Nanoscale Conformable Thermal Interface Materials with Electronically Enhanced Heat Conduction

Award Information
Agency:
Department of Defense
Branch
Air Force
Amount:
$99,346.00
Award Year:
2011
Program:
STTR
Phase:
Phase I
Contract:
FA9550-10-C-0167
Award Id:
n/a
Agency Tracking Number:
F09B-T22-0200
Solicitation Year:
2009
Solicitation Topic Code:
AF09-BT22
Solicitation Number:
2009.B
Small Business Information
411 Wolf Ledges Parkway, Suite 105, Akron, OH, 44311-
Hubzone Owned:
N
Minority Owned:
N
Woman Owned:
N
Duns:
831769398
Principal Investigator:
Ali Dhinojwala
Professor
(330) 972-6246
ali4@uakron.edu
Business Contact:
Sunny Sethi
Program Manager
(330) 701-5983
adapnanotech@gmail.com
Research Institution:
The University of Akron
Ali Dhinojwala
Goodyear Polymer Center
170 University Avenue
Akron, OH, 44325-
(330) 972-6246
Nonprofit college or university
Abstract
ABSTRACT: Thermal management has become a critical factor in designing the next generation of microprocessors. The current technology is unable to meet the increasing demands. Carbon nanotubes (CNT) have excellent heat transport; however, the heat transport across the interface continues to be a challenging hurdle. Here, we have drawn a connection between heat transfer, electronic conduction, and adhesion to propose a solution based on gecko-inspired carbon nanotube adhesives. Geckos use micron-size hairs to stick to surfaces without the use of any glue. These gecko-inspired adhesives stick to surfaces using van der Waals (vdW) interactions. The thin-walled CNT developed for improving adhesion are extremely compliant and conform to the topography of the substrate. The compliance is extremely important in increasing the contact area by at least a factor of two with pressure. We anticipate that these increase in contact area is also critical for electronic and heat transfer across the interface. In phase I, we will test the heat transfer and electronic properties of these thin-walled CNT''s based on the fundamental understanding of its relationship with actual contact area and adhesion. Additionally, we will develop an actual prototype to test these materials as heat sinks on processors. BENEFIT: The continued increase in speed of the microprocessors and the need to dissipate heat from these devices has imposed serious road blocks in designing future processors. The technology developed at Akron and Rice, inspired by geckos, offers the possibility of improving the heat transfer across the interface using soft and compliable carbon nanotubes. ADAP Nanotech is Start-up Company founded by the PI''s who have developed the gecko-inspired carbon nanotube adhesives. This new company has the support of the University of Akron, Research Foundation, and local business agencies, such as Glide and Jump-Start, to commercialize this technology. We anticipate the benefits of this technology in the areas of dry adhesives, thermal interface materials, coatings, and nanocomposites.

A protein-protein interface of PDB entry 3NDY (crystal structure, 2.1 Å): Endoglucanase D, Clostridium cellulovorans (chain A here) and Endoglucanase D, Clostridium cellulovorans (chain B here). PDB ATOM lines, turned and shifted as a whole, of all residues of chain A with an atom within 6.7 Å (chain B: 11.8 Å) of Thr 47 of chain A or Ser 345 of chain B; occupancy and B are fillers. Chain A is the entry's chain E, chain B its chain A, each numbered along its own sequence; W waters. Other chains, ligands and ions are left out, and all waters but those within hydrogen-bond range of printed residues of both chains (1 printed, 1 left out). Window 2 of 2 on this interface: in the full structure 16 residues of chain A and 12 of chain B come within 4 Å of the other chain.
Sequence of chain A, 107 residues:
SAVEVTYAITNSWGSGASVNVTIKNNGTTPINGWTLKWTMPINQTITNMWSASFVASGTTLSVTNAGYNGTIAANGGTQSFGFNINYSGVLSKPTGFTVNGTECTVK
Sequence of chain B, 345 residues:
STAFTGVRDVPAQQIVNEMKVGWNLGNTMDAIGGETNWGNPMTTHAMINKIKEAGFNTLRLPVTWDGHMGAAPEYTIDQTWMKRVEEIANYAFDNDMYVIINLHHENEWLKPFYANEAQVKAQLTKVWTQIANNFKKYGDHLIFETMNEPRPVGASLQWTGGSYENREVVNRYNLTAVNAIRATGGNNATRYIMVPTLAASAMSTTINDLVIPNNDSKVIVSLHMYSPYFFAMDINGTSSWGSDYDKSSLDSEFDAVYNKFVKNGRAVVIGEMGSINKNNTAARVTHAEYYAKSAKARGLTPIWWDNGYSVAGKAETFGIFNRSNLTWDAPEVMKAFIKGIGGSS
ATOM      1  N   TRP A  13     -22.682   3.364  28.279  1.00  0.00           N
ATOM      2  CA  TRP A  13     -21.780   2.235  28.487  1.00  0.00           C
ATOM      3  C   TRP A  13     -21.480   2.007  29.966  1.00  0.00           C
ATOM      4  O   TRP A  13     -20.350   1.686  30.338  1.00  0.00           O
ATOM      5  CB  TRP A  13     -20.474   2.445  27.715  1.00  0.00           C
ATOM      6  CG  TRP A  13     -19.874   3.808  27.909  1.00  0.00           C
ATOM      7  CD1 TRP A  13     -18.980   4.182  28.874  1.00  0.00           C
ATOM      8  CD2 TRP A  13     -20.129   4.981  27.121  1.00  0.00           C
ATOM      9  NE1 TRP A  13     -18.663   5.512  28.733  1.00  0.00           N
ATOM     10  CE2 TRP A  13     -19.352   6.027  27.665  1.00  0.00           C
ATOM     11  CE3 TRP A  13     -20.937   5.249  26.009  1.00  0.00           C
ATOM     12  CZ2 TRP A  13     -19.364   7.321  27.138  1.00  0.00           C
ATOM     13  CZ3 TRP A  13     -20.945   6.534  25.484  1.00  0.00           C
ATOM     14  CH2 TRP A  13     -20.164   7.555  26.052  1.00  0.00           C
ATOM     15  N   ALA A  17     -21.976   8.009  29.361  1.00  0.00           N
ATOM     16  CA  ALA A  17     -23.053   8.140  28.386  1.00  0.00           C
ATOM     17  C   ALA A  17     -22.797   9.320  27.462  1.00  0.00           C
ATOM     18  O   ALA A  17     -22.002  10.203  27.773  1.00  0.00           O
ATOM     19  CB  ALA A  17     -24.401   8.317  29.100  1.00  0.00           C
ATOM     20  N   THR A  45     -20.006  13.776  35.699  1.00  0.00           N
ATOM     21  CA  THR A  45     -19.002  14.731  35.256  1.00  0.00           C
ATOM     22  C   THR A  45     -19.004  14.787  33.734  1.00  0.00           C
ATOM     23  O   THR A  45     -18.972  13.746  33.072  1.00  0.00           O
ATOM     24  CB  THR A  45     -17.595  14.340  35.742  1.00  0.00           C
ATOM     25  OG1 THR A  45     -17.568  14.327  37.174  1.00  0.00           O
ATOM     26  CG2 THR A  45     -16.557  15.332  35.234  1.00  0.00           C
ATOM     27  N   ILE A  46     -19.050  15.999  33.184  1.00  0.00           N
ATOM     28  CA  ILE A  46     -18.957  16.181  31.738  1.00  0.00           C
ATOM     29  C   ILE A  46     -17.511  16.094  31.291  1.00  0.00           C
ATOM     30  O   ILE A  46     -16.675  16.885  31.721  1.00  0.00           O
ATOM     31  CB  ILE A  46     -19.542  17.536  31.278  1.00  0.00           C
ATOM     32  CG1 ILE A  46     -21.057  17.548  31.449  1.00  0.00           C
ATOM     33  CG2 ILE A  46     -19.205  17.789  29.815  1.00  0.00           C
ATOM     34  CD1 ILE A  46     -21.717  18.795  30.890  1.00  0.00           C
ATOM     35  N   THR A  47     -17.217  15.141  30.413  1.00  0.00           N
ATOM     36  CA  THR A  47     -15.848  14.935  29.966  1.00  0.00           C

* information listed above is at the time of submission.

Agency Micro-sites


SBA logo

Department of Agriculture logo

Department of Commerce logo

Department of Defense logo

Department of Education logo

Department of Energy logo

Department of Health and Human Services logo

Department of Homeland Security logo

Department of Transportation logo

Enviromental Protection Agency logo

National Aeronautics and Space Administration logo

National Science Foundation logo
US Flag An Official Website of the United States Government